This concept of a Creator-God coloured Hebrew thinking and life, and formed the foundation of Judeo-Christian thought which has underpinned our own civilisation.
This ancient wisdom is relevant to us today. Evidently, the heavens are providing the answers to questions many people are asking today. Answers about our origins and our destiny. People are asking. And the skies are talking back. They carry a message.
Many of us today are uncertain about where we are going, or why. Uncertain morally and spiritually. We wonder if the universe we live in is friendly or unfriendly. But we can find answers to our questions by looking to the stars, to the planned precision of their unfailing orbits – and discover who is behind it all. That’s what the Bible prophets advised. Notice these words:
“Look up into the heavens! Who created all these stars?” (Isaiah 40:26)
Yes, ancient wisdom, but extremely relevant to modern people. You see, when we study the stars, we find rhythmic perfection. We see that order and design – not chance and chaos – control the movements of the stars and heavenly bodies.
Now, order and rhythmic perfection show design – and design means that there must be a designer – a Master Designer. And the very first sentence of the Bible pinpoints this Master Designer, this Creator, “In the beginning God created the heavens and the earth.” (Genesis 1:1)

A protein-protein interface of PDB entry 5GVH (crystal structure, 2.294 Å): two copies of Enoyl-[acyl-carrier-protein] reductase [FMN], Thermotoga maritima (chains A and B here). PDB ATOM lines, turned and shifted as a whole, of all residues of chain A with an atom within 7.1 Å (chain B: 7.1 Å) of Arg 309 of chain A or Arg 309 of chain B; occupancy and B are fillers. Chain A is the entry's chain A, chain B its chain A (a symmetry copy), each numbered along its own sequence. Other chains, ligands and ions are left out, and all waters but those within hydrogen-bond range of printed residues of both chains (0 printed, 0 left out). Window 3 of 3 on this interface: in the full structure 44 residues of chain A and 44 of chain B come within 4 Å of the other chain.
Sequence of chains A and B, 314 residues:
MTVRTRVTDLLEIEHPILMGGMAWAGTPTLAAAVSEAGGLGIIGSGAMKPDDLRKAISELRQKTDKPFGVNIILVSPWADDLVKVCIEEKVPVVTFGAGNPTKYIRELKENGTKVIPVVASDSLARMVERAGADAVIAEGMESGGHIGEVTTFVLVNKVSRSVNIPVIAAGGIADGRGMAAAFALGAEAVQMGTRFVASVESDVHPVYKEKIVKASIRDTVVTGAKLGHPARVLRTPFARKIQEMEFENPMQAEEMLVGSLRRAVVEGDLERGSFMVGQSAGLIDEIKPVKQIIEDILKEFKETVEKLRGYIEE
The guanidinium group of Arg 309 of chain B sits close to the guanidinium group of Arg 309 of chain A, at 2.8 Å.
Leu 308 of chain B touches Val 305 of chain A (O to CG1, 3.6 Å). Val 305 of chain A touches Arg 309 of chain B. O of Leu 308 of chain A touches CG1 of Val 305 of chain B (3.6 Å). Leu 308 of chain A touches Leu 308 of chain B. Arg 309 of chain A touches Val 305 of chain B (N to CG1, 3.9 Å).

And here’s what’s really amazing. This great Creator God, cares about you. Listen to this:
“When I look up into the night skies and see the work of your fingers – the moon and the stars you have made – I cannot understand how you can bother with mere puny man, and pay any attention to him! (Psalm 8:3,4)
Isn’t that astounding? This big and powerful God who made the stars, actually cares about you and the details in your life. The big things, the little things, everything. He really does! The Creator of heaven and earth is not a distant celestial being, He’s an intimate Father who loves you dearly. God cares more about the inner space of your heart than the outer space of the universe. You are most important to Him, and He really does care about you.
Sometimes there are periods in our life when we are uncertain, disoriented, off course and just not sure where we are going or why. It happens to all of us. If you would like to find certainty, assurance and direction in your life, then I’d like to recommend the free gift we have for all our Incredible Journey viewers today.
It’s the booklet, Message from the Stars. This wonderful little booklet is our gift to you and is absolutely free. I guarantee there are no costs or obligations whatsoever, so why not take the opportunity to receive the free gift we have for you today?
Dear Heavenly Father, today we have been reminded of the precision and magnitude of space. We’ve seen the work of Your hands and are left in awe by the beauty and wonder of it all. But even more amazing is your unconditional love for us. Please guide and direct our lives we pray, in Jesus’ name. Amen.